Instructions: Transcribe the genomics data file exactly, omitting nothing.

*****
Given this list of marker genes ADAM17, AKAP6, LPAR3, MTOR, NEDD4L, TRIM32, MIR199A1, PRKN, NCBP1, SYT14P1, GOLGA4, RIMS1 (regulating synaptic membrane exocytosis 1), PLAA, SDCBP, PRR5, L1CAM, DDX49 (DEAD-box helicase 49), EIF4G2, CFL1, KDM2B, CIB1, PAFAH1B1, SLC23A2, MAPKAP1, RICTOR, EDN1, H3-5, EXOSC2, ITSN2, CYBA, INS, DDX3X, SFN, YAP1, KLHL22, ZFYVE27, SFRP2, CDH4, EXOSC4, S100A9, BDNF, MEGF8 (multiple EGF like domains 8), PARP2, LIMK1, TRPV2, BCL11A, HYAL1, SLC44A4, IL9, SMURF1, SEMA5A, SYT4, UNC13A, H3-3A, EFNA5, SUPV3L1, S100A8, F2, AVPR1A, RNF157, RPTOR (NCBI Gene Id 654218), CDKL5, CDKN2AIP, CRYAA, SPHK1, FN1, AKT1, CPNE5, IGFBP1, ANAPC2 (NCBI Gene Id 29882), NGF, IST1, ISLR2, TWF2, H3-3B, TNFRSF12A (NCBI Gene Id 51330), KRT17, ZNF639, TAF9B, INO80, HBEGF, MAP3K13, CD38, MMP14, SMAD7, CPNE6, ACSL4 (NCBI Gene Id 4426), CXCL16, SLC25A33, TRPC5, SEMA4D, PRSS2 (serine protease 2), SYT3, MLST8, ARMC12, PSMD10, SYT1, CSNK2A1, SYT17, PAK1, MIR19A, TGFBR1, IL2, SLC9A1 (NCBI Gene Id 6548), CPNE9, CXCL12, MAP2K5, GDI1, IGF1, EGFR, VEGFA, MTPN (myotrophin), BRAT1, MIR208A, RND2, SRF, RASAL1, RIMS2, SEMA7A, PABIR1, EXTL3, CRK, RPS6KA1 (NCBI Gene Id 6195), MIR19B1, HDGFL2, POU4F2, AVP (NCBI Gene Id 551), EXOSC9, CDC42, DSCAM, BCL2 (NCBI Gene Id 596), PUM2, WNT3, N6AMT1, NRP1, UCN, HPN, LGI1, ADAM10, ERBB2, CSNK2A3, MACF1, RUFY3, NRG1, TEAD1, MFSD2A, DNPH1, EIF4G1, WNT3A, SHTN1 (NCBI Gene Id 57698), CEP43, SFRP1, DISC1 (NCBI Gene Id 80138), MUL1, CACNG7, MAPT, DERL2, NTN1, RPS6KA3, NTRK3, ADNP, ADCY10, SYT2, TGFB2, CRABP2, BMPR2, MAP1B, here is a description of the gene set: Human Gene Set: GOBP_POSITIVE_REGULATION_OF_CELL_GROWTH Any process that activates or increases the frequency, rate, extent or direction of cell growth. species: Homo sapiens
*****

Given this list of marker genes ADAM17, AKAP6, LPAR3, MTOR, NEDD4L, TRIM32, MIR199A1, PRKN, NCBP1, SYT14P1, GOLGA4, RIMS1 (regulating synaptic membrane exocytosis 1), PLAA, SDCBP, PRR5, L1CAM, DDX49 (DEAD-box helicase 49), EIF4G2, CFL1, KDM2B, CIB1, PAFAH1B1, SLC23A2, MAPKAP1, RICTOR, EDN1, H3-5, EXOSC2, ITSN2, CYBA, INS, DDX3X, SFN, YAP1, KLHL22, ZFYVE27, SFRP2, CDH4, EXOSC4, S100A9, BDNF, MEGF8 (multiple EGF like domains 8), PARP2, LIMK1, TRPV2, BCL11A, HYAL1, SLC44A4, IL9, SMURF1, SEMA5A, SYT4, UNC13A, H3-3A, EFNA5, SUPV3L1, S100A8, F2, AVPR1A, RNF157, RPTOR (NCBI Gene Id 654218), CDKL5, CDKN2AIP, CRYAA, SPHK1, FN1, AKT1, CPNE5, IGFBP1, ANAPC2 (NCBI Gene Id 29882), NGF, IST1, ISLR2, TWF2, H3-3B, TNFRSF12A (NCBI Gene Id 51330), KRT17, ZNF639, TAF9B, INO80, HBEGF, MAP3K13, CD38, MMP14, SMAD7, CPNE6, ACSL4 (NCBI Gene Id 4426), CXCL16, SLC25A33, TRPC5, SEMA4D, PRSS2 (serine protease 2), SYT3, MLST8, ARMC12, PSMD10, SYT1, CSNK2A1, SYT17, PAK1, MIR19A, TGFBR1, IL2, SLC9A1 (NCBI Gene Id 6548), CPNE9, CXCL12, MAP2K5, GDI1, IGF1, EGFR, VEGFA, MTPN (myotrophin), BRAT1, MIR208A, RND2, SRF, RASAL1, RIMS2, SEMA7A, PABIR1, EXTL3, CRK, RPS6KA1 (NCBI Gene Id 6195), MIR19B1, HDGFL2, POU4F2, AVP (NCBI Gene Id 551), EXOSC9, CDC42, DSCAM, BCL2 (NCBI Gene Id 596), PUM2, WNT3, N6AMT1, NRP1, UCN, HPN, LGI1, ADAM10, ERBB2, CSNK2A3, MACF1, RUFY3, NRG1, TEAD1, MFSD2A, DNPH1, EIF4G1, WNT3A, SHTN1 (NCBI Gene Id 57698), CEP43, SFRP1, DISC1 (NCBI Gene Id 80138), MUL1, CACNG7, MAPT, DERL2, NTN1, RPS6KA3, NTRK3, ADNP, ADCY10, SYT2, TGFB2, CRABP2, BMPR2, MAP1B, here is a description of the gene set: Human Gene Set: GOBP_POSITIVE_REGULATION_OF_CELL_GROWTH Any process that activates or increases the frequency, rate, extent or direction of cell growth. species: Homo sapiens